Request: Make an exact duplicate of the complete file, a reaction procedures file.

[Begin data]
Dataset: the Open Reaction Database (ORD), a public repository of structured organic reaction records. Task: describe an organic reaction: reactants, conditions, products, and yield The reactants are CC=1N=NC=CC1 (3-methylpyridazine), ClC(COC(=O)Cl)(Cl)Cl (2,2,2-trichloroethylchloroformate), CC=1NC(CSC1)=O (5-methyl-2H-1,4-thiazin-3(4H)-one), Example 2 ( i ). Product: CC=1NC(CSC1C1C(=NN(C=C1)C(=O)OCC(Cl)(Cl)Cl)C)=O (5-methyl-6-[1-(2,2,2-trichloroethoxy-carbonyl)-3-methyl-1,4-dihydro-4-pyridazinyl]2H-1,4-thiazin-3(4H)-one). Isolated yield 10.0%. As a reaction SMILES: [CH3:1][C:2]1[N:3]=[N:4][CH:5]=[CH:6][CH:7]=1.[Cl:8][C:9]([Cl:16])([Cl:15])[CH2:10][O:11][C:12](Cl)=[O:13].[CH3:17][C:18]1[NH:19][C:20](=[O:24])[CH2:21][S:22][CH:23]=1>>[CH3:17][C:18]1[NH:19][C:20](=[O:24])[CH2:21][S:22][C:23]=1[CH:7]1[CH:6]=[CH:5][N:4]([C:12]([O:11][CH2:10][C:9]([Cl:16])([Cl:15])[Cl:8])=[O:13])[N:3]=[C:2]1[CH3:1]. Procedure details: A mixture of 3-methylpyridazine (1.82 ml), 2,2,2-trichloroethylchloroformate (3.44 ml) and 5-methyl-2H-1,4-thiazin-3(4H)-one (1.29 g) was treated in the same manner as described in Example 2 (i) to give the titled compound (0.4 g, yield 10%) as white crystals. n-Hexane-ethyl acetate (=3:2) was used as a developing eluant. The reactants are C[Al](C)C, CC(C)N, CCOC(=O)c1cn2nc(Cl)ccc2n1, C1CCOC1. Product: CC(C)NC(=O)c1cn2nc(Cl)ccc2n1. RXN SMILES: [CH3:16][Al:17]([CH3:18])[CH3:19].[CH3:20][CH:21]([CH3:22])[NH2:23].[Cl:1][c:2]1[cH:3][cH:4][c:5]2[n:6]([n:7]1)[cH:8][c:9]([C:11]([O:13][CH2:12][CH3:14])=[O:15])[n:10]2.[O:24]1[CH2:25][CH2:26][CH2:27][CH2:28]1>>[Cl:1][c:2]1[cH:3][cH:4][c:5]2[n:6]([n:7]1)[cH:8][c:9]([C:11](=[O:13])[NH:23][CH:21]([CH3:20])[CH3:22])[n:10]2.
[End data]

Dataset: the Open Reaction Database (ORD), a public repository of structured organic reaction records. Task: describe an organic reaction: reactants, conditions, products, and yield The reactants are CC=1N=NC=CC1 (3-methylpyridazine), ClC(COC(=O)Cl)(Cl)Cl (2,2,2-trichloroethylchloroformate), CC=1NC(CSC1)=O (5-methyl-2H-1,4-thiazin-3(4H)-one), Example 2 ( i ). Product: CC=1NC(CSC1C1C(=NN(C=C1)C(=O)OCC(Cl)(Cl)Cl)C)=O (5-methyl-6-[1-(2,2,2-trichloroethoxy-carbonyl)-3-methyl-1,4-dihydro-4-pyridazinyl]2H-1,4-thiazin-3(4H)-one). Isolated yield 10.0%. As a reaction SMILES: [CH3:1][C:2]1[N:3]=[N:4][CH:5]=[CH:6][CH:7]=1.[Cl:8][C:9]([Cl:16])([Cl:15])[CH2:10][O:11][C:12](Cl)=[O:13].[CH3:17][C:18]1[NH:19][C:20](=[O:24])[CH2:21][S:22][CH:23]=1>>[CH3:17][C:18]1[NH:19][C:20](=[O:24])[CH2:21][S:22][C:23]=1[CH:7]1[CH:6]=[CH:5][N:4]([C:12]([O:11][CH2:10][C:9]([Cl:16])([Cl:15])[Cl:8])=[O:13])[N:3]=[C:2]1[CH3:1]. Procedure details: A mixture of 3-methylpyridazine (1.82 ml), 2,2,2-trichloroethylchloroformate (3.44 ml) and 5-methyl-2H-1,4-thiazin-3(4H)-one (1.29 g) was treated in the same manner as described in Example 2 (i) to give the titled compound (0.4 g, yield 10%) as white crystals. n-Hexane-ethyl acetate (=3:2) was used as a developing eluant. The reactants are C[Al](C)C, CC(C)N, CCOC(=O)c1cn2nc(Cl)ccc2n1, C1CCOC1. Product: CC(C)NC(=O)c1cn2nc(Cl)ccc2n1. RXN SMILES: [CH3:16][Al:17]([CH3:18])[CH3:19].[CH3:20][CH:21]([CH3:22])[NH2:23].[Cl:1][c:2]1[cH:3][cH:4][c:5]2[n:6]([n:7]1)[cH:8][c:9]([C:11]([O:13][CH2:12][CH3:14])=[O:15])[n:10]2.[O:24]1[CH2:25][CH2:26][CH2:27][CH2:28]1>>[Cl:1][c:2]1[cH:3][cH:4][c:5]2[n:6]([n:7]1)[cH:8][c:9]([C:11](=[O:13])[NH:23][CH:21]([CH3:20])[CH3:22])[n:10]2.